|Pinus strobus is a large, fast growing evergreen conifer. Needles are borne in fives, 2 to 4 inches long, gray-green. It has a softly pyramidal form, in age it develops horizontal and upreaching branches, very distinctive. Female cones are 6 to 8 inches long, cylindrical, very resinous and light brown, maturing in the fall of their second year. Easily transplanted as the taproot of this species is minimal. Prefers moist, well drained soil but tolerates extremes such as peat bogs, and rocky ridges. Does not tolerate salt or pollution. Large branches often come down in wind storms. Susceptible to White Pine Blister Rust, White Pine Weevil and a bark disease. Very ornamental specimen for parks and large properties. Various cultivars are available. Native from Newfoundland to Manitoba, south to Georgia and Illnois.
Pines are one of the most diverse groups of evergreen conifers, over 90 species are distributed throughout the Northern Hemisphere. Although most are large trees, they can take a low growing shrub form. Pines have been very important commercially, in timber production, as well as a variety of other manufactured products such as turpentine, and rosin. They tend to be more tolerant of varying soil types and urban environments than either Picea or Abies. Pines tend to develop tap roots, so one should not attempt to transplant them from the wild. All species are grown from seed, with highly variable seed stratification requirements. They can be subject to many diseases, such as damping off, root rot, dieback, blister rust, canker, blight, scale, pine needle miner, pine weevil, bark beetles and pinewood nematode. Well situated plants should be relatively trouble free.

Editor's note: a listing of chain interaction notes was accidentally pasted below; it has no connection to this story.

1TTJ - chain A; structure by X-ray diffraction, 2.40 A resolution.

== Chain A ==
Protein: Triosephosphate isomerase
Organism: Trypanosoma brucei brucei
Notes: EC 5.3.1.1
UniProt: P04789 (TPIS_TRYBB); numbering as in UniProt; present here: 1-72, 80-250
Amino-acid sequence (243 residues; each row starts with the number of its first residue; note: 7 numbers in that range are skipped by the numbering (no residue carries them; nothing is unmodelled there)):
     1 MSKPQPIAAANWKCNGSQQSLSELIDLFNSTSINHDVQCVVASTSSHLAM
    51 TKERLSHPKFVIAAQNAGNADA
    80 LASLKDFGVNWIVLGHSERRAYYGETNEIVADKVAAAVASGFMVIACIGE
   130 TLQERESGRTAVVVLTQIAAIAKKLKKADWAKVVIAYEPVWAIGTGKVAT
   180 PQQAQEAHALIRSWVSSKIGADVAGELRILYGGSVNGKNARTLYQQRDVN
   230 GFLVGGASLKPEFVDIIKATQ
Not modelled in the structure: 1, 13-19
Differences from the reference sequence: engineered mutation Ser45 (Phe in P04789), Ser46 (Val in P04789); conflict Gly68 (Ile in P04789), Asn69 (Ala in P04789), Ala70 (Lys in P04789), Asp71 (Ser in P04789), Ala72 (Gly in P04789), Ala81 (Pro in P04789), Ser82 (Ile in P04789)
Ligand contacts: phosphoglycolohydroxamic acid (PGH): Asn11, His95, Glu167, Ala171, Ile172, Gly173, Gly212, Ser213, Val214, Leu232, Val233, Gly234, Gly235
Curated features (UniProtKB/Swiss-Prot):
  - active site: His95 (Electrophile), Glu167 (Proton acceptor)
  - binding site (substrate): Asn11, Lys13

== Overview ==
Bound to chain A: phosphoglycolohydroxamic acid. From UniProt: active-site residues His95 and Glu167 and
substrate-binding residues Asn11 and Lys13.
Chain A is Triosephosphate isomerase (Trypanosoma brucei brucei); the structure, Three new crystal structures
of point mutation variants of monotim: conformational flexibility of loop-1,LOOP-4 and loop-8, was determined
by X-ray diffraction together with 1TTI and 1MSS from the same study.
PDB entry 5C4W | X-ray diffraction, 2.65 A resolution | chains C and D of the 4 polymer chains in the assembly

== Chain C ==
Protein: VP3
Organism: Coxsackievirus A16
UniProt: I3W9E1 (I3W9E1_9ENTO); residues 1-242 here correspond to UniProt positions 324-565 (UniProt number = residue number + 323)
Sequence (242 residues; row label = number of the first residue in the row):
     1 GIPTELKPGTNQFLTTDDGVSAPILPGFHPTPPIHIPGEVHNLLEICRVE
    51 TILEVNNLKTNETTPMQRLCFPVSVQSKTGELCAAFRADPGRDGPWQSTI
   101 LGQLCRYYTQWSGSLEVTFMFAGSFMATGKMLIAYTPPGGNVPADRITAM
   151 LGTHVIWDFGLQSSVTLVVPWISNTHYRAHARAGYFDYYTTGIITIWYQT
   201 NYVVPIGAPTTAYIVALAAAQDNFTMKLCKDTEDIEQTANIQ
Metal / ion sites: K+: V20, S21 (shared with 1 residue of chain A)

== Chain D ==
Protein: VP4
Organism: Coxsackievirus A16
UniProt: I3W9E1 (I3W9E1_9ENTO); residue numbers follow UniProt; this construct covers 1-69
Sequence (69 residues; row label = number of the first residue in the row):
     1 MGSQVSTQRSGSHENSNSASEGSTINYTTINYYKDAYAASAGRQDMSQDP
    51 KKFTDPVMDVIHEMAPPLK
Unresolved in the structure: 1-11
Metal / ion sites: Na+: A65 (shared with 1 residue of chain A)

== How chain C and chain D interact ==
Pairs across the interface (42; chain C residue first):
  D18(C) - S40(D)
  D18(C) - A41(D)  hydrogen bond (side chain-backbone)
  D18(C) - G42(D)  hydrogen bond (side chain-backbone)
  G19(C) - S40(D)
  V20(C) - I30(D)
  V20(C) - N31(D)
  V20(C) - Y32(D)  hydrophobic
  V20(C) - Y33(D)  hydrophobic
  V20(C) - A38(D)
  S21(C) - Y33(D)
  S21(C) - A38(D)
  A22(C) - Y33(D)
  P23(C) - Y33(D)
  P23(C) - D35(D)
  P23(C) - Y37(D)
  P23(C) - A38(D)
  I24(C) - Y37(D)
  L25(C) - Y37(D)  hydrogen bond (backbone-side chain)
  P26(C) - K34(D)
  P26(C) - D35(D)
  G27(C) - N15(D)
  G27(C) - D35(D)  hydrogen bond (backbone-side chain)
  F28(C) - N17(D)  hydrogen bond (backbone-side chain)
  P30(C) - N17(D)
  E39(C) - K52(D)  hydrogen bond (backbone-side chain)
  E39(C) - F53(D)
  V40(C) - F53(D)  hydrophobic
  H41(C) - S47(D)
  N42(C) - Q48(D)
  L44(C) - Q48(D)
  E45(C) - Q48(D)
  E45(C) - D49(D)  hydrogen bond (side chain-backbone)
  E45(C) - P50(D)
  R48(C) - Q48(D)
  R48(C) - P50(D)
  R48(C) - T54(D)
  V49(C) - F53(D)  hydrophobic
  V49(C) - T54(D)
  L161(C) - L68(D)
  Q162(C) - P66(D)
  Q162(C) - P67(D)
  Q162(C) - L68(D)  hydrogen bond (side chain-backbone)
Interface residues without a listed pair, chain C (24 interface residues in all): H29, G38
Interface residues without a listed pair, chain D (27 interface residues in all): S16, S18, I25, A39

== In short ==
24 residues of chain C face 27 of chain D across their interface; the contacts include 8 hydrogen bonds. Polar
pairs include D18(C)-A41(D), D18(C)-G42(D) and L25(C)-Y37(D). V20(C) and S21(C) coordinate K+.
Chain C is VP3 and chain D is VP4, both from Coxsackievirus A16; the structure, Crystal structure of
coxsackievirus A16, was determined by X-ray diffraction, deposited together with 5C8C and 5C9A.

They suffer salt damage along highways, and can get tip burn in areas of high sulfur dioxide or ozone.